I’m starting a series of large drawings based on blue and white Chinoiserie style patterns, usually found on china plates. One particularly famous pattern is called “Blue Willow”. What’s interesting to me about these Chinoiserie blue and white patterns is that they were inspired by pottery that was imported into Europe in the 16th century. The scenes that are painted are fantastical and imagined Chinese scenarios.
My time is extremely divided and limited. I try to steal moments to fit in making my artwork. I started to make little drawings with watercolour on these paper labels. They only take a moment and I consider them mini-meditations.
Recently, my beautiful, creative, intelligent daughter with hearing aids was diagnosed as being on the Autism Spectrum. Like the hearing loss diagnosis, it was a shock but it explained many things: her hypersensitivity to the way socks feel, her inability to transition from one thing to another, her unique way of speaking.
Then I realized that we are all labelled and have many of them. I’m working on making hundreds of these little label drawings, of random things that catch my interest. On a recent weekend at a friend’s cottage, my seven year old wanted to paint on some of these labels too. I would love to see them integrated with the ones that I paint in a large installation–perhaps pinned on the wall, or hanging from threads, or in drawers and envelopes.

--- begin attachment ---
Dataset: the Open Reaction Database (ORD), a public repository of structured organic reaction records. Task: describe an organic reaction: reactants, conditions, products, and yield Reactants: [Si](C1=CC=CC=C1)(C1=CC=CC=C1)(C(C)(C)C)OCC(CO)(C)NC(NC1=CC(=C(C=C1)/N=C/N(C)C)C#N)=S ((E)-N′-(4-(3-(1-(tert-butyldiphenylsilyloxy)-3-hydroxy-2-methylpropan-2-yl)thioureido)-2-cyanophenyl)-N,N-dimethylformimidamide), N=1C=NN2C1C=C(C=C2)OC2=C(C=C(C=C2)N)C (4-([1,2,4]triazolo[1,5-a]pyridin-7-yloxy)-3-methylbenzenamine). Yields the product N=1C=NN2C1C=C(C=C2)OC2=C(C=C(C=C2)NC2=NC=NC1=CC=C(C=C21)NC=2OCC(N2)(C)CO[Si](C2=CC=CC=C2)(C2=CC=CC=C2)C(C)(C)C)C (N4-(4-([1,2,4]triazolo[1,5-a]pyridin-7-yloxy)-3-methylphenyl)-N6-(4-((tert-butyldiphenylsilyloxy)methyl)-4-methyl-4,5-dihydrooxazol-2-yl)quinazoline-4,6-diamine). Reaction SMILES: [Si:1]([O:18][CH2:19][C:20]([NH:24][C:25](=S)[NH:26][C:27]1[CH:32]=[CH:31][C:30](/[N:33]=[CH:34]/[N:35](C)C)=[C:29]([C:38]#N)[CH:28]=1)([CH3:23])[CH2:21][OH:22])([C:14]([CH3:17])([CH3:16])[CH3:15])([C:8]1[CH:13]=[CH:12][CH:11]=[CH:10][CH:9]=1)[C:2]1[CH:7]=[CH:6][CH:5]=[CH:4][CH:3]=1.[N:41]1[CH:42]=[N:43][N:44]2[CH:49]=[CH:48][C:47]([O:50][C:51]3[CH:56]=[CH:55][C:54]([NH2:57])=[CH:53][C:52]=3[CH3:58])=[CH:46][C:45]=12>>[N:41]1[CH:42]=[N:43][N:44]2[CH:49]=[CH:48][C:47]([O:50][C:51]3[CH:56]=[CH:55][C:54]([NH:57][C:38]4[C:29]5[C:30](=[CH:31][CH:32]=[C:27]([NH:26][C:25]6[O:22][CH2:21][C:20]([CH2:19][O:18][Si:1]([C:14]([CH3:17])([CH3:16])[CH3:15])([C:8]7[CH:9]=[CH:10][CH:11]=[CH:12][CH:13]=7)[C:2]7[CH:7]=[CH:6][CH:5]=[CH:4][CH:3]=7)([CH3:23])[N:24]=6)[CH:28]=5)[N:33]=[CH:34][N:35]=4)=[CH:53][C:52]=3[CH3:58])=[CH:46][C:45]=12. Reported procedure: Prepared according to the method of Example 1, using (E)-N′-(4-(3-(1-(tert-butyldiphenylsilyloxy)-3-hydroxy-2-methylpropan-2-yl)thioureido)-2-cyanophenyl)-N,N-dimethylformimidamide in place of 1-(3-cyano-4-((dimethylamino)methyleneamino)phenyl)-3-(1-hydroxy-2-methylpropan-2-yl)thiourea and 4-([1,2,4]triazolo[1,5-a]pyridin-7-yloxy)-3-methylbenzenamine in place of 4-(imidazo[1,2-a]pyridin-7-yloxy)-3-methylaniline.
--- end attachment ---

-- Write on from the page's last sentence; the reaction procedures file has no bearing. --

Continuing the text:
These labels may be part of us but don’t necessarily define us.
The collaborative work that my five year old hard of hearing daughter and I are doing is the most interesting and challenging work I have done in a long time. I’ve decided to title the exhibit “Sign Language“, as it refers not only to the ASL we are learning, but more about how people can communicate non-verbally. This give-and-take (okay, more “take” in my kid’s case) relationship is a different way of working for me. I want to respect and keep a lot of her mark making and imagery, but at the same time often I have to alter or remove them for the sake of the whole piece. There is a part of my heart that is crushed every time I make a decision like this, to “erase” a precious part of her childhood. To her, she doesn’t really care. It’s just another drawing.
We are using all sorts of materials, such as acrylic, tempera, crayon, watercolour pencils, gouache. Our latest addition to our media vocabulary is pink and purple sparkly paint! M. doesn’t like the way it’s translucent; she prefers her colours bold and punchy. And sparkly.
I am finding that our use of bird imagery is especially pertinent, because before she was aided at almost four, she couldn’t hear birds at all.
My daughter assessing her work on our collaborative drawing project